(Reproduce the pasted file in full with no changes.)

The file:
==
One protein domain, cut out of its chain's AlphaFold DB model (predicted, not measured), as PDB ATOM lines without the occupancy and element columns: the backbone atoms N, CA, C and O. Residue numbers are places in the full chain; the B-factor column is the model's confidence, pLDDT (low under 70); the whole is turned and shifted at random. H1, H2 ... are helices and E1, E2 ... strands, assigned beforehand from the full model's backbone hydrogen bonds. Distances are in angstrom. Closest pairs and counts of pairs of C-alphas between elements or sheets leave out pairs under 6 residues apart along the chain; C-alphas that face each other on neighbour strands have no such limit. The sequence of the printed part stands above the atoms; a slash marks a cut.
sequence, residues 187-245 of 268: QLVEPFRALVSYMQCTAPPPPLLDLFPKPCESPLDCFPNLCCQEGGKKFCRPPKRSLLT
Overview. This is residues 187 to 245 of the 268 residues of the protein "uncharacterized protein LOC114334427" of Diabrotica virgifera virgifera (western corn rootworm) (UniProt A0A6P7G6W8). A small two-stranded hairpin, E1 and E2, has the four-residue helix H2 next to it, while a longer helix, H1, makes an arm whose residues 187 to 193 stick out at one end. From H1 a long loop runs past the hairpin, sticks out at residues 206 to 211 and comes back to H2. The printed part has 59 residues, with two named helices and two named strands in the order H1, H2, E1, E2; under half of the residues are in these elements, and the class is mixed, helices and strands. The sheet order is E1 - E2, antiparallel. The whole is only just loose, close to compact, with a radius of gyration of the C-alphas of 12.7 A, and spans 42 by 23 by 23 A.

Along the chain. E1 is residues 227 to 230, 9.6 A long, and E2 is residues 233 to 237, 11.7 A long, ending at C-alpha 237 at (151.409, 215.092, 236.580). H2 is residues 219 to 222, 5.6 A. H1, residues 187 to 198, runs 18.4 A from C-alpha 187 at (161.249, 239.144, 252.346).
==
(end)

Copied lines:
One protein domain, cut out of its chain's AlphaFold DB model (predicted, not measured), as PDB ATOM lines without the occupancy and element columns: the backbone atoms N, CA, C and O. Residue numbers are places in the full chain; the B-factor column is the model's confidence, pLDDT (low under 70); the whole is turned and shifted at random. H1, H2 ... are helices and E1, E2 ... strands, assigned beforehand from the full model's backbone hydrogen bonds. Distances are in angstrom. Closest pairs and counts of pairs of C-alphas between elements or sheets leave out pairs under 6 residues apart along the chain; C-alphas that face each other on neighbour strands have no such limit. The sequence of the printed part stands above the atoms; a slash marks a cut.
sequence, residues 187-245 of 268: QLVEPFRALVSYMQCTAPPPPLLDLFPKPCESPLDCFPNLCCQEGGKKFCRPPKRSLLT
Overview. This is residues 187 to 245 of the 268 residues of the protein "uncharacterized protein LOC114334427" of Diabrotica virgifera virgifera (western corn rootworm) (UniProt A0A6P7G6W8). A small two-stranded hairpin, E1 and E2, has the four-residue helix H2 next to it, while a longer helix, H1, makes an arm whose residues 187 to 193 stick out at one end. From H1 a long loop runs past the hairpin, sticks out at residues 206 to 211 and comes back to H2. The printed part has 59 residues, with two named helices and two named strands in the order H1, H2, E1, E2; under half of the residues are in these elements, and the class is mixed, helices and strands. The sheet order is E1 - E2, antiparallel. The whole is only just loose, close to compact, with a radius of gyration of the C-alphas of 12.7 A, and spans 42 by 23 by 23 A.

Along the chain. E1 is residues 227 to 230, 9.6 A long, and E2 is residues 233 to 237, 11.7 A long, ending at C-alpha 237 at (151.409, 215.092, 236.580). H2 is residues 219 to 222, 5.6 A. H1, residues 187 to 198, runs 18.4 A from C-alpha 187 at (161.249, 239.144, 252.346).